Commentary: About This Summer of Carmmunity

Madfurther 2
Photo by Randy Stern

This was a summer full of carmmunity.

Actually, it began in the spring. Since April, I was able to visit a plethora of car meets, cruises and other car-related activities. They ranged from the 10,000 Lakes Concours d'Elegance to impromptu casual meets at any given parking lot. The result is seeing a varying array of vehicles, owners, fans and venues that fuel the passion for the automobile.

Young and old – both in human age and model year – they have found carmmunity. You could point to genres attracting certain generations and income levels, but you will find crossover. It is perfectly OK for an older person to enjoy a sports tuner, as it would a young person with his classic or antique.

In fact, we should encourage the latter…but this is not exactly what this commentary is about.

Recently, I wanted to help frame my review of the 2015 Dodge Challenger R/T Scat Pack by gauging public reaction to it. I wanted to see if the Chally has that draw and allure that its predecessors had both in the old E-body and latter LX-based form. To do so, I presented it to various car meets held across the Twin Cities.

As I found out, some of these meets simply did not happen. Some reasons were legitimate, such as the weather threats we had during the week. Others had to do with venue and/or sponsor issues. Not to mention the lack of communication regarding the cancellation of these events.

Most of these meets are held on private property. A good number of these events have permission from property owners or from nearby businesses to host these meets. Others are a result of a grassroots effort to get together cars, their owners and their friends for a hangout. What was seen was a mix of success and failure.

The problem with meets on private property is the uneasy relationship with those who want to show off their rides, the property owners who are concerned about bad behavior and the authorities who could be called to resolve any issues that flare up. This imbalance is what makes these meets change over on a weekly basis.

A successful meet has the encouragement of the property owners and/or hosting business. As long as the business is recoup by the participants, they are fine with continuing the event. Also, the participants will most likely obey the laws on the property and surrounding community in order to sustain the meet. This point alone is how you true make the meet worth the trek for those who want to participate from afar.

Yet, there seems to be a problem when participants fail to respect property rules and the law. This has been played out many times this year at various venues. One such venue has been reduced to the closure of the patio area, police presence and a minimal turnout by a hardcore few. In truth, this event had been going on for a few years with minimal problems until last year. When you do get people doing burnouts and/or being disrespectful of property, surrounding community and your fellow auto folk, you have put at risk something you enjoy in repute.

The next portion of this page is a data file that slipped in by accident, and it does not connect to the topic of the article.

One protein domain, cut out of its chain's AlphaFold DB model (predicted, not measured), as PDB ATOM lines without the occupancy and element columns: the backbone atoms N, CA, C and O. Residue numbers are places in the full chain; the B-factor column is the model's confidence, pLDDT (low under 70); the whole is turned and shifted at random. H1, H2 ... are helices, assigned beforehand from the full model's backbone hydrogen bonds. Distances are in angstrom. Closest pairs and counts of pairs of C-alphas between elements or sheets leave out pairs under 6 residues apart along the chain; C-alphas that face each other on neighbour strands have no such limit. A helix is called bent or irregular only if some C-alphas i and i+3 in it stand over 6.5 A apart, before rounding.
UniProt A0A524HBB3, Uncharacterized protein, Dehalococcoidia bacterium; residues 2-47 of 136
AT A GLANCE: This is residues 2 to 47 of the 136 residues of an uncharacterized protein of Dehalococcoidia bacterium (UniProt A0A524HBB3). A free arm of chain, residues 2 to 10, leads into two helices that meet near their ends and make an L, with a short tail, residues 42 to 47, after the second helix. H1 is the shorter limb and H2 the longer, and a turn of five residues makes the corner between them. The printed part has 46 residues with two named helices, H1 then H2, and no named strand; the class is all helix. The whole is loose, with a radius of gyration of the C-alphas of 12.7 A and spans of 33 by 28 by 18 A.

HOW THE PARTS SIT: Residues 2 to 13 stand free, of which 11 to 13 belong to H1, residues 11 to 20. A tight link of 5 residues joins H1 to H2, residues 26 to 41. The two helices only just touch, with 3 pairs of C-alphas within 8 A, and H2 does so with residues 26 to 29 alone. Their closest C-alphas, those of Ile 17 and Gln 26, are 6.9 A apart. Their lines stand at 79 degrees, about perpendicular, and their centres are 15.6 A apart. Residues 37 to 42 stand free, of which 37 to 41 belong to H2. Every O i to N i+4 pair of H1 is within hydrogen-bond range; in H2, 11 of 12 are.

When things do go well – and everyone plays nicely – it becomes a good place to connect with other enthusiasts. A meet becomes an opportunity for a newbie to ask good questions about how to maintain, restore or juice up his or her classic. The people that are regulars at a meet are resources to you. Somewhere amongst those cars are places to get that one piece of your ride restored, the place to get maintenance, insurance and club memberships.

All you have to do is ask. All you have to do is to show honest interest. All you have to do is to check your ego back on the street. And, don’t do burnouts on the way out.

Don't be an asshole. Respect the crowd and their cars, as you should in return. Respect the property and patronize nearby businesses. You will get what you put into the situation.

Granted, I end up not following my own rules. I am a shy person by nature, so new situations start off uncomfortably. Once I know the venue and some key people, I warm up. Also, I sometimes sense that I am the old fella in someone else's space. I am also a journalist/blogger/whatever you want to call me today. Yet, because I wear the hat of the automotive media corps does not mean I am aloof. My curiosity brings me to these meets. It is the experience that feeds into the greater story.

My lessons are your lessons. The experience should be positive always. As car people, we share a passion that surpasses genres, eras, national origins, brands and driving competency levels. We should be able to enjoy our passion with reverence, maturity and an open mind.

That is how you become carmmunity.

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